Anyway, using Cloudera Manager to set up HS2 HA is not hard but there are a few gotchas that I want to highlight and that you will need to be careful with:

  • As for every Keberos based service, make sure you have a dedicated IP for the HiveServer2 Load Balancer URL and that it’s reverse DNS is setup properly. Else you will get GSSAPI errors.
  • When running a secure cluster with Kerberos, the HiveServer2 Load Balancer URL is to be used as your connection host (obvious) AND in your Kerberos principal connection string (maybe less obvious).

Example beeline connection string before HA:

!connect jdbc:hive2://hive-server:10000/default;principal=hive/_HOST@REALM.COM

and with HA (notice we changed also the _HOST):

!connect jdbc:hive2://ha-hive-fqdn:10000/default;principal=hive/ha-hive-fqdn@REALM.COM

We found out the kerberos principal gotcha the hard way… The reason behind this is that the _HOST is basically a macro that will get resolved to the client host name which will then be used to validate the kerberos ticket. When running in load balanced/HA mode , the actual source IP will be replaced by the load balancer’s IP (SNAT) and the kerberos reverse DNS lookup will then fail!

So if you do not use the HS2 HA URL in the kerberos principal string, you will get Kerberos GSSAPI errors when the load balanding SNAT will be used (see next chapter).

This will require you to update all your jobs using HS2 to reflect these changes before load balancing HS2 with F5 BIG-IP.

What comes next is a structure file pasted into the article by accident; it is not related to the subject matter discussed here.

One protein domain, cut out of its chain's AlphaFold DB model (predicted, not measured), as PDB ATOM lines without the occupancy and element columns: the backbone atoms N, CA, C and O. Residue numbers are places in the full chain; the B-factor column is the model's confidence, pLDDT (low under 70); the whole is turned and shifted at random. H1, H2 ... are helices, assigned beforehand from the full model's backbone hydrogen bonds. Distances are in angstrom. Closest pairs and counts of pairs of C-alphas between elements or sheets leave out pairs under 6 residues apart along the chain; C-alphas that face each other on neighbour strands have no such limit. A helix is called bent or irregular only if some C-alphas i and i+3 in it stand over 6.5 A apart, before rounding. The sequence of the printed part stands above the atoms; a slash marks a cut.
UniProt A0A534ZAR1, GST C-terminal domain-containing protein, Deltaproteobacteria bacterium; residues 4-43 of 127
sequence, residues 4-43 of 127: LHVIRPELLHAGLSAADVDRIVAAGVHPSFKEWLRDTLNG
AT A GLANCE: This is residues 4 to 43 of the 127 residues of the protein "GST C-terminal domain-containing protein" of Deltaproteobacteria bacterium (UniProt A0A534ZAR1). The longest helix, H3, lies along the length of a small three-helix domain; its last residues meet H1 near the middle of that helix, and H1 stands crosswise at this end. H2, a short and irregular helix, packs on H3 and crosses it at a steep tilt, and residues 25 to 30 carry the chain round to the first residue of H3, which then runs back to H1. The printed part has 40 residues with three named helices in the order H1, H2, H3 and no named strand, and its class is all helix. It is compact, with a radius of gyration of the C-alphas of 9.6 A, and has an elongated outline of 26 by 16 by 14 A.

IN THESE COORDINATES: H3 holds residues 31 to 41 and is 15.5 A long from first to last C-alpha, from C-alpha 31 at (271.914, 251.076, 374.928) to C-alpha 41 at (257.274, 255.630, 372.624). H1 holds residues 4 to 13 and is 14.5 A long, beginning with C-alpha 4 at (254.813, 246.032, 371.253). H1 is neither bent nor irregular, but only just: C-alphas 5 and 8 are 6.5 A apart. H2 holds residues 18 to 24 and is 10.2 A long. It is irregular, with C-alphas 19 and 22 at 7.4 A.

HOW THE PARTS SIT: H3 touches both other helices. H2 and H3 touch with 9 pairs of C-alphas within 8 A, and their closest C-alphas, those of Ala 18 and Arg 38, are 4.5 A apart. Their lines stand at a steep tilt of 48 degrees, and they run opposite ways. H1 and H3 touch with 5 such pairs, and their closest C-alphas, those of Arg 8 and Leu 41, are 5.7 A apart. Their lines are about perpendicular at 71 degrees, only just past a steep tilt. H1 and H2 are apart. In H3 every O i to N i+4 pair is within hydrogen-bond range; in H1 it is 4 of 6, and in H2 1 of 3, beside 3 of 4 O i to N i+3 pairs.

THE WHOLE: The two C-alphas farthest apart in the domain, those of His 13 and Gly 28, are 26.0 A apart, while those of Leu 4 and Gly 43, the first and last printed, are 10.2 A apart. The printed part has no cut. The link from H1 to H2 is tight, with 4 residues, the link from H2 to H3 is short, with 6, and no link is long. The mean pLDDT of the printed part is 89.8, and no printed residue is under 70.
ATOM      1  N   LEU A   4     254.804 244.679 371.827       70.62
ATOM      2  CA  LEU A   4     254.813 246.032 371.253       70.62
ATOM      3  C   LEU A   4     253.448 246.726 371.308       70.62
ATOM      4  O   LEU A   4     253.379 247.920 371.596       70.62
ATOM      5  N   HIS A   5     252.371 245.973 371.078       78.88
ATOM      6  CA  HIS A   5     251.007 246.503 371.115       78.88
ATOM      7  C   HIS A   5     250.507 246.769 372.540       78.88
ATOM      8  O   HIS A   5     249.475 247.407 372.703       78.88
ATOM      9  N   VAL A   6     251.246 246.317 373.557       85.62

Load balancing HiveServer2 with F5

Our pals at Cloudera have brought a good doc for Impala HA with F5 and they instructed we followed it to set up HS2 HA too because they had nothing better.

Kerberos GSSAPI problem

When we applied it the first time and tried to switch to using the F5, all our jobs failed because of the kerberos _HOST principal problem mentioned on the previous chapter. This one is not that hard to find out and debug with a google search and explained on Cloudera community forums.

We then migrated (again) all our jobs to update the principal connection strings before migrating again to the F5 load balancers.

Connection Reset problems

After our next migration to F5 load balancers, we had most of our jobs running well and the Kerberos problems vanished but we faced a new problem: some of our jobs failed with Connection Reset errors on HiveServer2:

java.sql.SQLException: org.apache.thrift.transport.TTransportException: java.net.SocketException: Connection reset

After some debugging and traffic analysis we found out that the F5 were actually responsible for those connection reset but we struggled to understand why.

It turned out that the Protocol Profile set up on the Virtual Server was the root cause of the problem and specifically its idle timeout setting default of 300s:

Note the Reset on Timeout setting as well which is responsible for the actual Reset packet sent by the F5 to the client.

This could also be proven by the Virtual Server statistics showing an increasing Connection Expires count.